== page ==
Cathy Shafran: Then the issue of food insecurity in Ypsilanti Township still has a way to go.

Josh McAllister: Absolutely, man.

Cathy Shafran: Now, do you have any data to show how this is impacting the local community in terms of their needs for food access without transportation?

Josh McAllister: Oh, yeah. We've been able to pull data by becoming a partner with SNAP. So, we have the first mobile EBT reader. And what that allowed us to do is people can come to us, and we go get the produce, so they utilize their EBT cards with us--SNAP benefits--and then we go and get their produce and keep the price down for them.

Cathy Shafran: This also addresses the issue of many people not having transportation as well. Is that correct?

Josh McAllister: Correct. In West Willow, it's surrounded by not only airport but on the right and left side, it's highways. And you want to go to a Kroger that's on Michigan Ave, you have to go across you have to take a bus there. If you don't have a car, you have to walk these three or four miles across a couple highways. What happens is the average age in West Willow is 55 and up, so. you know, most of the seniors are not doing that. They're getting Meals on Wheels, on delivery, and things of that nature. Going off of the Meals on Wheels model, we just did the same thing and brought the SNAP benefits. And all the vendors that come to the farmer's market soon will be they'll be able to go online and, you know, purchase all this stuff from those same vendors as we continue to set up and grow.

Cathy Shafran: And you have a connection with a meat supplier as well?

Josh McAllister: Yeah. So, the new, um, meat supplier down the street is on Ecorse. Prime Cuts is just coming into town. We hope to do the same thing we do with every other vendor in, and that's add them to the list, and, you know, allow people to be able to purchase their meat right there. And either I don't know if they will go there and pick them up or we'll bring all that to the farmers market or into West Willow. Transportation is a big issue for us in West Willow doing these community problems right now. I'm working with the township trying to get some vehicles for us to be able to transport this kind of amount of weight. You know, we're bringing in 50, 60 watermelons, you know, every two weeks. And that's a lot of weight. And, sometimes, we have to drive all the way down to Eastern Market at five in the morning and bring it all the way back. People can get these kinds of fresh fruits and veggies.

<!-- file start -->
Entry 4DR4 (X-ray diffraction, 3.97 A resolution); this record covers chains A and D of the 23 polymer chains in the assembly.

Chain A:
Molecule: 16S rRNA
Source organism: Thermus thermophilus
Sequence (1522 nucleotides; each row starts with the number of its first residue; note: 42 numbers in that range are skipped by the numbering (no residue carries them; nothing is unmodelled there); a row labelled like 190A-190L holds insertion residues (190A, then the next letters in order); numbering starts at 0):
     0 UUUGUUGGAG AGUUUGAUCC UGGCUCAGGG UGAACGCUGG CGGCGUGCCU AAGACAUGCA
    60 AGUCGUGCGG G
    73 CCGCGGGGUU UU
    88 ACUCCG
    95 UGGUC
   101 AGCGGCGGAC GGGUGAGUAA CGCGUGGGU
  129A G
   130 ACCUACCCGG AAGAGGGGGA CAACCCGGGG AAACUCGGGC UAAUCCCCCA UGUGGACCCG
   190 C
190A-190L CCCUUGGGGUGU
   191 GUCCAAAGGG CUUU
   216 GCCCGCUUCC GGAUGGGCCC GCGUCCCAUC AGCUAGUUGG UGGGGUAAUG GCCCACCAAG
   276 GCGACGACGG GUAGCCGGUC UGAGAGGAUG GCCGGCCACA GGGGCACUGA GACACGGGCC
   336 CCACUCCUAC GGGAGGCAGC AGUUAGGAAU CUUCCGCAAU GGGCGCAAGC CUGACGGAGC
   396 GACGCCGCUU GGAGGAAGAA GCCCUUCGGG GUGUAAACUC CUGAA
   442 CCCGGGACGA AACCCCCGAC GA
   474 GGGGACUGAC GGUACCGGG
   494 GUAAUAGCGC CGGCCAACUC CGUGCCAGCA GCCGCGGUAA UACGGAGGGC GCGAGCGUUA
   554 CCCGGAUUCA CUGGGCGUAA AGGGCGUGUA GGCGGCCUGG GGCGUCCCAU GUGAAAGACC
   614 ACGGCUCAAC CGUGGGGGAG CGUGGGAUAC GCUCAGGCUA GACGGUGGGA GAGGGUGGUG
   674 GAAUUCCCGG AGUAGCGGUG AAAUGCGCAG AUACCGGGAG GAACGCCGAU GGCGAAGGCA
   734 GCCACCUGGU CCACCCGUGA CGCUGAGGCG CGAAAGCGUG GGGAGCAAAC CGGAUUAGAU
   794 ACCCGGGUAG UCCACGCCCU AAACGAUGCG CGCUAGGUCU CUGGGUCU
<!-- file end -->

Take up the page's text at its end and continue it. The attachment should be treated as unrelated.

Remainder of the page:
Cathy Shafran: Our On the Ground Ypsi conversation with Concentrate Media reporter Rylee Barnsdale and Josh McAllister from the West Willow Neighborhood Farmers Market are with us addressing food access in Ypsilanti Township. The conversation is continuing on 89 one WEMU. I was wondering, Josh, we're all hearing about the Aldi market that's scheduled to go into Ypsilanti Township. Is that an answer to much of the food desert issues that exist in the township?

Josh McAllister: It's hard to say. You know, I don't want to say it's not. I think anything that comes over in this area is great. I think the more resources that you put around people in West Willow have 6000 residents, you know, 4900 of them are 18 and up, and they have no gas station. They have eight churches. They have no grocery store. You know, when you go to Detroit, there's a little party store on every corner, and it doesn't have that. We have Dairy Mart, and it's at least 70 miles away from the West Willow and Sugarbrook area. So, I'm eager to see how it impacts community.

Cathy Shafran: And what do you see as the future for addressing issues of food insecurity in Ypsilanti Township in general? What still needs to be done beyond the efforts that you are making in your farmer's market, beyond the efforts of bringing the Aldi? What else do you feel needs to be addressed?

Josh McAllister: I think people need to just try farming, try and grow something, you know, that it's microgreens, that it's some corn in the back of your yard, you know, and everybody has to have this, you know, 50 different tomatoes or things. And, you know, they could do one thing and make it easy and fun for their family and by creating many, many gardeners. And, hopefully, there's a couple, you know, gardeners that want to become big farmers. And I think just teaching, telling the youth, you know, growing your own produce has benefits not only, you know, just for your family, but, you know, it's good for your mental health.

Cathy Shafran: We thank you. Josh McAllister, co-founder of 2Marines and manager of the West Willow Neighborhood Farmers Market and also Concentrate Media reporter Rylee Barnsdale. Thank you so much for joining us for On the Ground Ypsi.

Josh McAllister: Thank you.

Rylee Barnsdale: Thanks so much, Cathy.

Cathy Shafran: I'm Cathy Shafran. This is 89 one WEMU FM Ypsilanti. Public Radio from Eastern Michigan University and online at WEMU dot org.

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Cathy Shafran was WEMU's afternoon news anchor and local host during WEMU's broadcast of NPR's All Things Considered.
Concentrate Media's Rylee Barnsdale is a Michigan native and longtime Washtenaw County resident. She wants to use her journalistic experience from her time at Eastern Michigan University writing for the Eastern Echo to tell the stories of Washtenaw County residents that need to be heard.